The Congress shall have Power ... To promote the Progress of Science and useful Arts, by securing for limited Times to Authors and Inventors the exclusive Right to their respective Writings and Discoveries.
There are also some explicit exceptions to allow future creators to make limited use of these works to create new works of their own as well as allow educators and researchers to build on the work of others to further the progress of scholarship.
Protected materials include written work, artwork, musical scores, choreography, and architectural designs that are fixed to a tangible medium.
The creators of these works are given the following rights for the designated period of copyright protection (usually the life of the creator + 70 years):
Anyone other than the copyright holder must have permission to perform these actions with the copyrighted work, unless the use can be considered "fair use" or the item has fallen out of the term of copyright protection and is in the public domain.
Authors of scholarly research sign over many of these rights to the publishers of paywall-based scholarly journals when the articles are published. Many authors choose to publish their work open access to maintain more ownership and give others greater flexibility in usage than traditional copyright agreements generally allow.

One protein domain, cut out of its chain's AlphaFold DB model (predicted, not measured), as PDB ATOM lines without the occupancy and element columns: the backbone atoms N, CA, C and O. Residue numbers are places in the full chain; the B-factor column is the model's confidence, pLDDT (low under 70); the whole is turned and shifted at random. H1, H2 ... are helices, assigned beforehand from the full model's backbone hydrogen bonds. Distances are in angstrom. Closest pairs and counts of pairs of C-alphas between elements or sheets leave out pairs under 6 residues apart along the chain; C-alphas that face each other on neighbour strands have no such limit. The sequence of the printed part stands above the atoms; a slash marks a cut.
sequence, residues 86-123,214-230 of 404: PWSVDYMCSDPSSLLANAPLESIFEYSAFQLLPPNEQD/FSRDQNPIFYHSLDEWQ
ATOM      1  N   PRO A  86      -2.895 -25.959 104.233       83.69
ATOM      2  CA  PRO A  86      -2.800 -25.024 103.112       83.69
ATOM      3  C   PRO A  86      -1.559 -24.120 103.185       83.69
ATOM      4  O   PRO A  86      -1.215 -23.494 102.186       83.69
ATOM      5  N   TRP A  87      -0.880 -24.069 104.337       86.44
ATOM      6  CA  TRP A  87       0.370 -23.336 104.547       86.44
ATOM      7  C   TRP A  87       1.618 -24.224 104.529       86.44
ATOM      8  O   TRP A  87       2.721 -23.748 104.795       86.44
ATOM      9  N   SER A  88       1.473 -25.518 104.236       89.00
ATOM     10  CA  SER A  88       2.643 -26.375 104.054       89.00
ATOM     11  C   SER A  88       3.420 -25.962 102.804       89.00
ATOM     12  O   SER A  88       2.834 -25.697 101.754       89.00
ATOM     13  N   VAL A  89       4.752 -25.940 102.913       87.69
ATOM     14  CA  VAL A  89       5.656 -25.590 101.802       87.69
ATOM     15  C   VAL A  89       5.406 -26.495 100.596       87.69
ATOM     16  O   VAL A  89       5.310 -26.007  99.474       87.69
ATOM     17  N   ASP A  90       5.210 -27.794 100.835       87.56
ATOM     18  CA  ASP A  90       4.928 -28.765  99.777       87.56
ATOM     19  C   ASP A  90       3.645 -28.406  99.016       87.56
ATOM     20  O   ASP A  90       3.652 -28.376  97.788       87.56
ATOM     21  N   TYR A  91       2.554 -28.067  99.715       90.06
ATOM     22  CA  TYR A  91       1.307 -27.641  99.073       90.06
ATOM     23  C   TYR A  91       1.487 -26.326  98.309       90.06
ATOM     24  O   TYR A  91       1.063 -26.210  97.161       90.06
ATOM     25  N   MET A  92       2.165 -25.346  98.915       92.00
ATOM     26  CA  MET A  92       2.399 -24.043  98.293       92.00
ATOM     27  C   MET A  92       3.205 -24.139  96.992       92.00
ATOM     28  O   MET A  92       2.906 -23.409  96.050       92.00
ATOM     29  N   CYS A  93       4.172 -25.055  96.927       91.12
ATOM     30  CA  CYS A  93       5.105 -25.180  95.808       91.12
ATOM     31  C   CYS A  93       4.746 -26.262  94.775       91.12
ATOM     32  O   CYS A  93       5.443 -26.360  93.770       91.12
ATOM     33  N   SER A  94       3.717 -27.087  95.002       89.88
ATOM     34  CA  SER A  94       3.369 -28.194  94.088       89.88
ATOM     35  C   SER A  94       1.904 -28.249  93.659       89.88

Copyright owners can give you permission to use their work, but please note that if an article has been published through an academic journal, the journal owns most of the copyright on that article, not the author.
New works of art and research are based on the works that came before, but copyright law can limit a creator's access to these works. As Judge Joseph Story noted in 1845:
“In truth, in literature, in science and in art, there are, and can be, few, if any things, which in an abstract sense, are strictly new and original throughout. Every book in literature, science, and art, borrows, and must necessarily borrow, and use much which was well known and used before.” (Emerson v. Davies, 8 F.Cas. 615, 619 (No. 4,436) (CCD Mass. 1845), quoted in Hudson Jr., 2004)
The fair use exemption exists for just this reason.
Hudson Jr., D.L. (2004, August 5). Copyright and the First Amendment. First Amendment Center. Retrieved from http://www.firstamendmentcenter.org/copyright-the-first-amendment/.
The Fair Use Evaluator (see below) provides a guide to these steps, and creates a (non-legally binding) evaluation form at the end. Fair use tends to be decided by the courts on a case-by-case basis, so there's no single formula that will decide if a use can be considered fair or not.
Adapted from Copyright (DSC Library at Daytona State College) and used with permission.
Posting an item to Canvas for educational purposes does not exempt an instructor from copyright regulations. The information presented here provides guidance but should not be considered legal advice.
Please email email@example.com to consult with a librarian for guidance on the use of copyrighted course materials.
For all Canvas-related questions, please email firstname.lastname@example.org to create a support ticket.